Besides, birds and bats will adapt to windmills and likely thrive in the preserves.
kaasinees
2.1 / 5 (7) Apr 26, 2012
Bats are currently plagued with white nose syndrome, i dont know the exact name of the dissease but i do know its a fungus, they are basically zombie bats.
TheGhostofOtto1923
2 / 5 (4) Apr 26, 2012
If cats were made into tacos as in Mexico, then this tragedy could be offset. I propose a cat tax. This way we can make towers bird-neutral, at least on paper.
Thats a myth! They make them from dead birds.
NotParker
1 / 5 (2) Apr 26, 2012
"the Spanish Society of Ornithology (SEO/Birdlife) made public its estimate that, yearly, Spains 18,000 wind turbines may be killing 6 to 18 million birds and bats "

http://www.canada...le/43904

"Bats are something of a one-species stimulus program for farmers, every year gobbling up millions of bugs that could ruin a harvest. "

http://www.post-g...-306498/
NotParker
1 / 5 (3) Apr 26, 2012
"the Spanish Society of Ornithology (SEO/Birdlife) made public its estimate that, yearly, Spains 18,000 wind turbines may be killing 6 to 18 million birds and bats "

http://www.canada...le/43904


"Writing in the journal Science, researchers estimated that the bats are worth billions to the agriculture industry.

'Not acting is not an option because the life histories of these flying nocturnal mammals - characterised by long generation times and low reproductive rates - mean that population recovery is unlikely for decades or even centuries, if at all,' Dr Gary McCracken from the University of Tennessee at Knoxville told the Daily Telegraph.

He added: 'Without bats, crop yields are affected. Pesticide applications go up. "

http://www.dailym...ear.html
kaasinees
1.7 / 5 (6) Apr 26, 2012
http://wwwnc.cdc....icle.htm

This dissease actually affects the bats ability to reproduce and populate.

Bat deaths are not a big deal as long as there is plenty of food and they are able to reproduce, it just means that they will have to adept to the windmills.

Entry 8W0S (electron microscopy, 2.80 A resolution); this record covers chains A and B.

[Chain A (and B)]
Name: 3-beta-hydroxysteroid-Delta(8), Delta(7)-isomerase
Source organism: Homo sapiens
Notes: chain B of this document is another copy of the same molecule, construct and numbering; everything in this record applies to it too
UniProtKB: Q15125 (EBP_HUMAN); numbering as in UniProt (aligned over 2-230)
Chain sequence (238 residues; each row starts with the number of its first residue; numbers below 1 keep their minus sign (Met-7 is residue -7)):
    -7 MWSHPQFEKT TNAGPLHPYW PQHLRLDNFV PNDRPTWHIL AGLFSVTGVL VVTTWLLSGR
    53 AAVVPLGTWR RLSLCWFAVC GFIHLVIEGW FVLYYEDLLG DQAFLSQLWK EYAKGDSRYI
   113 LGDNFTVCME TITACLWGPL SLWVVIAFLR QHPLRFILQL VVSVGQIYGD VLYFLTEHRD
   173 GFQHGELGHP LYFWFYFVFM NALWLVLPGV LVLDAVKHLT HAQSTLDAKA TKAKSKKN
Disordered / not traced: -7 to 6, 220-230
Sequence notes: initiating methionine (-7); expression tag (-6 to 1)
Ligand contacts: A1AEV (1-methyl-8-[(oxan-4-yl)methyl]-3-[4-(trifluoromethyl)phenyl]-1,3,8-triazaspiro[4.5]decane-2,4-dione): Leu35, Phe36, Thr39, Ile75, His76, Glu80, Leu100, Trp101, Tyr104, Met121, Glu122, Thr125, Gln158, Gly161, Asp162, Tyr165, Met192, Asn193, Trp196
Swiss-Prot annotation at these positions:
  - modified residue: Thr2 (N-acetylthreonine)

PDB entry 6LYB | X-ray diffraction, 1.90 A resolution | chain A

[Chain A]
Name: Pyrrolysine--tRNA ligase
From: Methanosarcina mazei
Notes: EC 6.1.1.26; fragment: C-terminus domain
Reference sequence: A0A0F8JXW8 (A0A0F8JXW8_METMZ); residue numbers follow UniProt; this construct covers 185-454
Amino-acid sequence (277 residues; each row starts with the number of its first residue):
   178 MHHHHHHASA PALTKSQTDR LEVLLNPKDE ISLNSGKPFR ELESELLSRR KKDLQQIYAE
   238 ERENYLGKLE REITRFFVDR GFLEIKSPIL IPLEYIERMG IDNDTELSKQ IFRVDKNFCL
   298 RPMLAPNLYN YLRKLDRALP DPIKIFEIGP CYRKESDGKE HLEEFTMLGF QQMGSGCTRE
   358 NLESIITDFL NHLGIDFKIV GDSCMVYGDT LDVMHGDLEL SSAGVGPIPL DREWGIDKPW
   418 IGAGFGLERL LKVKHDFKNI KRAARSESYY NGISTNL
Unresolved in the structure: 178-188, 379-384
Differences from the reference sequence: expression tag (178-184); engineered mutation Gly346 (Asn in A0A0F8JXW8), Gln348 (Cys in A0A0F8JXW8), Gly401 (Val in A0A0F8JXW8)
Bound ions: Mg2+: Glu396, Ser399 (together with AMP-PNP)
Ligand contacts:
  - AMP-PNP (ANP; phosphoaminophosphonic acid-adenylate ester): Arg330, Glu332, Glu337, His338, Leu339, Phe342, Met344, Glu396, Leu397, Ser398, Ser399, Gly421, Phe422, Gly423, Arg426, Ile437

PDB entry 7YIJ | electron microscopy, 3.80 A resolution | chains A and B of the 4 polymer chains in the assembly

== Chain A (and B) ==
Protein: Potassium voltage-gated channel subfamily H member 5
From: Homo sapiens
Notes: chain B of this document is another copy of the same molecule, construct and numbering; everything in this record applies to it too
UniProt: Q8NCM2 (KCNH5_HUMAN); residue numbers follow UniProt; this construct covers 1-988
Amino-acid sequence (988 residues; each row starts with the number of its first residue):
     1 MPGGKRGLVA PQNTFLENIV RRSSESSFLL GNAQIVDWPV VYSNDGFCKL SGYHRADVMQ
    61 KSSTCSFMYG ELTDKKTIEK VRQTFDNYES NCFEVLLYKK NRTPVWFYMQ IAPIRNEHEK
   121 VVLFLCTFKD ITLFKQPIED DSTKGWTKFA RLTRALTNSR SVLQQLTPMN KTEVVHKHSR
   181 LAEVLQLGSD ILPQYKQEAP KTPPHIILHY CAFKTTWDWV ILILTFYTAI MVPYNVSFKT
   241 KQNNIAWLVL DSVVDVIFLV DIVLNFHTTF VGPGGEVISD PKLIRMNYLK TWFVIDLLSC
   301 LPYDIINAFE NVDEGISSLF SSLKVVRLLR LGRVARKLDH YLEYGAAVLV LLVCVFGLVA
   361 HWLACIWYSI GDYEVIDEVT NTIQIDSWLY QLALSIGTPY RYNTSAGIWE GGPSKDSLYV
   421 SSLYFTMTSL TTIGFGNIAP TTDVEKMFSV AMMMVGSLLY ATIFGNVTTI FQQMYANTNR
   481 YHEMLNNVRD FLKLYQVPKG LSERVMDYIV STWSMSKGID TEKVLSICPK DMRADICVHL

However if they are unable to recover from this dissease this will actually hurt the bat population unlike a few windmill deaths.
NotParker
1 / 5 (3) Apr 26, 2012

Bat deaths are not a big deal as long as there is plenty of food and they are able to reproduce,


"Not acting is not an option because the life histories of these flying nocturnal mammals - characterized by long generation times and low reproductive rates - mean that population recovery is unlikely for decades or even centuries,"
kochevnik
3.7 / 5 (3) Apr 27, 2012
I have yet to see bats of any significance on farmland. To my limited knowledge they prefer areas where insects swarm like wet grasses. Agricultural pests usually don't congregate but spread out over the field, and prefer hiding to flying.
gwrede
3 / 5 (2) Apr 27, 2012
6.8 million birds is peanuts. Americans kill more than 1000 million chicken every year. :-P
alfie_null
5 / 5 (1) Apr 27, 2012
Replacing solid lights with flashing lights is a nice, likely inexpensive, solution. Probably be more noticeable to aircraft pilots also.
I do not, however, like having raw numbers thrown at me in an attempt to convince me of something. Overall, how many wild birds die per year (vs. killed by hitting guy wires)? I suspect the ratio is large.
Origin
4 / 5 (4) Apr 27, 2012
6.8 million birds is peanuts. Americans kill more than 1000 million chicken every year. :-P
But chicken don't eat the insect pests, which are harmless for agriculture. For example, our grandfathers didn't use any pesticides at all. But the crops were full of quails, which consumed the insect pests massively. What's better, at the autumn many of these quails served as a food for hunters - our grandfathers actually consumed their insect pests trough the quails and no expenses for pesticides were required. http://www.dovehu..._004.jpg
In this way, the overall economical balance of the pests was positive: the pests in agriculture actually contributed to the agricultural economy trough the meat of quails. Are you fascinated with it? This is how the agriculture should be done again - without chemistry, additional expenses and destruction of biodiversity.
kaasinees
1.7 / 5 (6) Apr 27, 2012
@Origin you are correct.
But i dont think bats are really edible.
And a few windmill deaths are not that bad. Unlike a fungal dissease that kills off a lot of the population of the bats and they dont repopulate. Windmill deaths just means more bat reproduction because there is still plenty of insects to eat.